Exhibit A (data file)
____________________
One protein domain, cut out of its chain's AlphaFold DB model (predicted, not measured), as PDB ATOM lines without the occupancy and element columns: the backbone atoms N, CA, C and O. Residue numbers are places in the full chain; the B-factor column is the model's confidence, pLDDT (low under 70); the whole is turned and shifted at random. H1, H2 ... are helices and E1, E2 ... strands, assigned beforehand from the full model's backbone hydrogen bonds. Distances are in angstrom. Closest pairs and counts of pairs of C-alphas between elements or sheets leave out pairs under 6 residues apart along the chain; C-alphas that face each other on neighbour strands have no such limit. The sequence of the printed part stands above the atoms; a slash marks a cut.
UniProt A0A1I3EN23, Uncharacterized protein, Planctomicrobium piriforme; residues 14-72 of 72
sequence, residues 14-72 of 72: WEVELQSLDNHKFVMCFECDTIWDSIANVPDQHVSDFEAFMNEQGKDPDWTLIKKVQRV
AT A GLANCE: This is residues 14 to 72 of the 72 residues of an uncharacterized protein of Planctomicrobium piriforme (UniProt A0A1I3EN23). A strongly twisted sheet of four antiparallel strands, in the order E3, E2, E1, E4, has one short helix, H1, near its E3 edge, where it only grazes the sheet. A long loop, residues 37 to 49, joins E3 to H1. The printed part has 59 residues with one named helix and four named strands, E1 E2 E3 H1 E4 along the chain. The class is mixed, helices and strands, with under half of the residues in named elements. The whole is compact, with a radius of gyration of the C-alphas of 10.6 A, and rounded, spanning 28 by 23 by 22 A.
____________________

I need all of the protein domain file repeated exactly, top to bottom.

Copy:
One protein domain, cut out of its chain's AlphaFold DB model (predicted, not measured), as PDB ATOM lines without the occupancy and element columns: the backbone atoms N, CA, C and O. Residue numbers are places in the full chain; the B-factor column is the model's confidence, pLDDT (low under 70); the whole is turned and shifted at random. H1, H2 ... are helices and E1, E2 ... strands, assigned beforehand from the full model's backbone hydrogen bonds. Distances are in angstrom. Closest pairs and counts of pairs of C-alphas between elements or sheets leave out pairs under 6 residues apart along the chain; C-alphas that face each other on neighbour strands have no such limit. The sequence of the printed part stands above the atoms; a slash marks a cut.
UniProt A0A1I3EN23, Uncharacterized protein, Planctomicrobium piriforme; residues 14-72 of 72
sequence, residues 14-72 of 72: WEVELQSLDNHKFVMCFECDTIWDSIANVPDQHVSDFEAFMNEQGKDPDWTLIKKVQRV
AT A GLANCE: This is residues 14 to 72 of the 72 residues of an uncharacterized protein of Planctomicrobium piriforme (UniProt A0A1I3EN23). A strongly twisted sheet of four antiparallel strands, in the order E3, E2, E1, E4, has one short helix, H1, near its E3 edge, where it only grazes the sheet. A long loop, residues 37 to 49, joins E3 to H1. The printed part has 59 residues with one named helix and four named strands, E1 E2 E3 H1 E4 along the chain. The class is mixed, helices and strands, with under half of the residues in named elements. The whole is compact, with a radius of gyration of the C-alphas of 10.6 A, and rounded, spanning 28 by 23 by 22 A.